“S&M?” I asked.

“Yeah,” said John. “A little bit of the old bondage. The third time I went to Sin, I took a crucifix and all the girls kept trying to sit on it to prove a point. They were trying to do The Exorcist.”

“How old were you?” I asked.

“About 18.”

“Aged 16,” I asked, “what did you want to be?”

John Robertson

Aged 16, John Robertson wanted to be lawyer

“I wanted to be a lawyer, because I understood that’s where the money was. But, at school, someone’s dad was a very well-known barrister. He came in, gave us a talk and just revealed himself to be the most dull man on the planet. So I gave up on that dream. It was a bit dry and boring.”

At this point, I started to take some photographs of John.

“Let me see?” he asked. “Oh, can you send me that one? I like the crucifixion imagery behind me.”

“What am I going to write a blog about?” I asked. “What have you been up to?”

“Last week,” said John, “I went down to the face-sitting protest outside Parliament.”

“That was,” I checked, “something about protesting against restrictive new pornography laws?”

“Yes.”

“Did you sit on a face or were you sat on?”

“I watched,” said John. “I defaulted to my usual position. There was some Dutch TV talk show host running around inviting people to penetrate themselves with his microphone. But the whole thing was really deeply charming. All these very English people: We’re here to protect our rights. We’re being quirky and eccentric. It was the most English style of protest I can imagine. There was a woman wearing jodhpurs and tweed sitting on someone’s face while drinking a cup of tea.”

By this time, John was drawing with the pen I had given him.

John’s drawing of a man with a tie

John’s drawing of a man with a tie & big nose

“All I can do is just variations of men in a tie,” he told me. “That’s all I do. Men in ties.”

“Looks a bit like a dodgy Fagin,” I said.

“When I was a kid in Perth and used to draw people,” said John, “I was always roundly criticised because I gave everyone a nose that looked like a dick. Just a big phallic nose. And I still do. Everyone ends up with this distended, bulbous thing.”

“What was growing up in Perth like?” I asked.

“When I was a boy, there was a news report which started: If you were to take a rifle and fire it down St George’s Terrace at midnight, you would normally hit nothing. Except last night, when you would have hit a stolen Army personnel carrier. A guy had broken into the barracks, stolen an Army personnel carrier and just driven it through the completely empty middle of Perth.”

“Nowadays,” I said, “that would go viral on YouTube.”

“I once watched a documentary,” John continued, “where a porn star was asked: What do you like? And she said: Well, I like stuff in my mouth. Because, since I was a child, people have been shoving things into my mouth. The interview didn’t take it any further than that but she said to cope with it she fetishised it.”

“Shoving things into her mouth?” I asked.

“Whether she meant dummies or dentists or abuse I don’t know,” said John. “I hope it wasn’t abuse. I took it to be more of a dental thing. Perhaps she just had a particularly bad reaction to oral dental work and needed to build something to cope with it. Strange, isn’t it?

This morning’s newspaper headline in London

This morning’s newspaper headline in London

“I woke up this morning to news of the massacre in Pakistan and I thought: That’s too difficult. 132 schoolchildren have been murdered. That’s too hard to process. But imagine the luxury of being able to say: That’s too hard to process. I mean, Life is too hard to process.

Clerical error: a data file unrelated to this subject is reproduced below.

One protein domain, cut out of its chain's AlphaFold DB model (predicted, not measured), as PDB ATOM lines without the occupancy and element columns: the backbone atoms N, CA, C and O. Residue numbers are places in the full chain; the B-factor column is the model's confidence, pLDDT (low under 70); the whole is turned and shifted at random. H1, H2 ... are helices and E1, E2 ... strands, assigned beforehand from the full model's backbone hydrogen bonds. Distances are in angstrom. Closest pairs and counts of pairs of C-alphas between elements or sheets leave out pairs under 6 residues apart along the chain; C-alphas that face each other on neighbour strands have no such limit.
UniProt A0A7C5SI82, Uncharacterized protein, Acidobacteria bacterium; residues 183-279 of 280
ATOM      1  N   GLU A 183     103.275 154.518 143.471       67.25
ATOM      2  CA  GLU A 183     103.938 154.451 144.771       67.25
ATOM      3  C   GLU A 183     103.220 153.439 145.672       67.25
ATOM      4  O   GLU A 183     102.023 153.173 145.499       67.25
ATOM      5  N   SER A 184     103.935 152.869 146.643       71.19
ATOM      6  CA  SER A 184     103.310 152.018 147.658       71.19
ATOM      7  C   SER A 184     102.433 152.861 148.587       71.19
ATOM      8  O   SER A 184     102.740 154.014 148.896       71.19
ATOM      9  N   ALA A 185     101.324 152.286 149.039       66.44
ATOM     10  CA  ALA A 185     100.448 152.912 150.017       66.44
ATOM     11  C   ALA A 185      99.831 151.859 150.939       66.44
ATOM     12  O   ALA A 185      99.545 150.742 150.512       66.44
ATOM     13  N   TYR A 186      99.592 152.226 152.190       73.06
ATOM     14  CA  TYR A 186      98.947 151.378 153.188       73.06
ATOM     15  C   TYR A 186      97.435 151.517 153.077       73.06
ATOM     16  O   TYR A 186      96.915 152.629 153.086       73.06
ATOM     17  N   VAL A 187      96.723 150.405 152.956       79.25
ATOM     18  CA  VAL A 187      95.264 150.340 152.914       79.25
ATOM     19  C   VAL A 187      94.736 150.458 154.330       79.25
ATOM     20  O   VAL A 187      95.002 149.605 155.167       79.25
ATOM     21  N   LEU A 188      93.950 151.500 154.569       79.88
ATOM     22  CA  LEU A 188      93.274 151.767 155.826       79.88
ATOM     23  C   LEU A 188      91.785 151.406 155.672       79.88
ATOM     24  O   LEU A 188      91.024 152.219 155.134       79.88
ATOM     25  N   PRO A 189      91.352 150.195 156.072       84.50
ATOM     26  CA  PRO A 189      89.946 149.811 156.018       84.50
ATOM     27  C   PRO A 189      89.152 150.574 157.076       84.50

“I also just read the note points – the summary – of the CIA torture report and, as someone who’s into S&M, that makes very uncomfortable reading. You’re thinking Oh, that’s dreadful, but getting a faint tingle. S&M is a combination of the things that horrify you and sex.”

“Are you into S&M?” I asked.

“Hugely,” said John. “Hugely. I’m a bondage man.”

“Is it OK to quote that?” I asked.

“Oh yes,” said John. “I went to the face-sitting demonstration. I wasn’t there for no reason. I’m fascinated because, since coming to London, through all this ‘British repression’, you just have to say You know what I like? Bondage and other people will say Oh, yes, actually, I do too… and everyone comes out.”

“It’s not my thing,” I said. “I’m into M&S not S&M. I think it may be an English rather than a British thing. The cliché explanation is that it’s the English public school system does it…”

“I’ve been to a Scottish bondage club,” said John. “They were playing The Mighty Mighty Bosstones’ The Impression That I Get, which is a great song for a bondage club.

“But the thing about English public schools… I went to an all-boys school in Australia and, on the first day of being in the ‘big school’, we were not given lockers, we were given these cages that were roughly the size of a boy. Within about an hour, a kid called Cayden had been shoved in and locked in one. He ended up getting stabbed with various things.”

“You should do an Edinburgh Fringe show about it,” I suggested.

“I did,” said John. “In 2012. It was called Blood and Charm.”

“Well,” I said, “that destroys any pretence I might have that I know what’s happening or happened at the Fringe. Why Blood and Charm?”

“I saw a show done by a very dear friend of mine and the opening line was: The things in this show didn’t happen, but that doesn’t mean they’re not true. So I thought: What if I take a whole bunch of true stuff and I complement it with real fantasy nonsense – a lot of bloodthirsty fairy tales and things like that – and treat both with the same disdain? So I started with: My father killed himself.

“Did he?”

“Yes, my dad hung himself. So I thought I’ll weave that through and do this Hansel & Gretel thing and then this thing that sounds like it’s real and which ends with this zombie vagina and then…”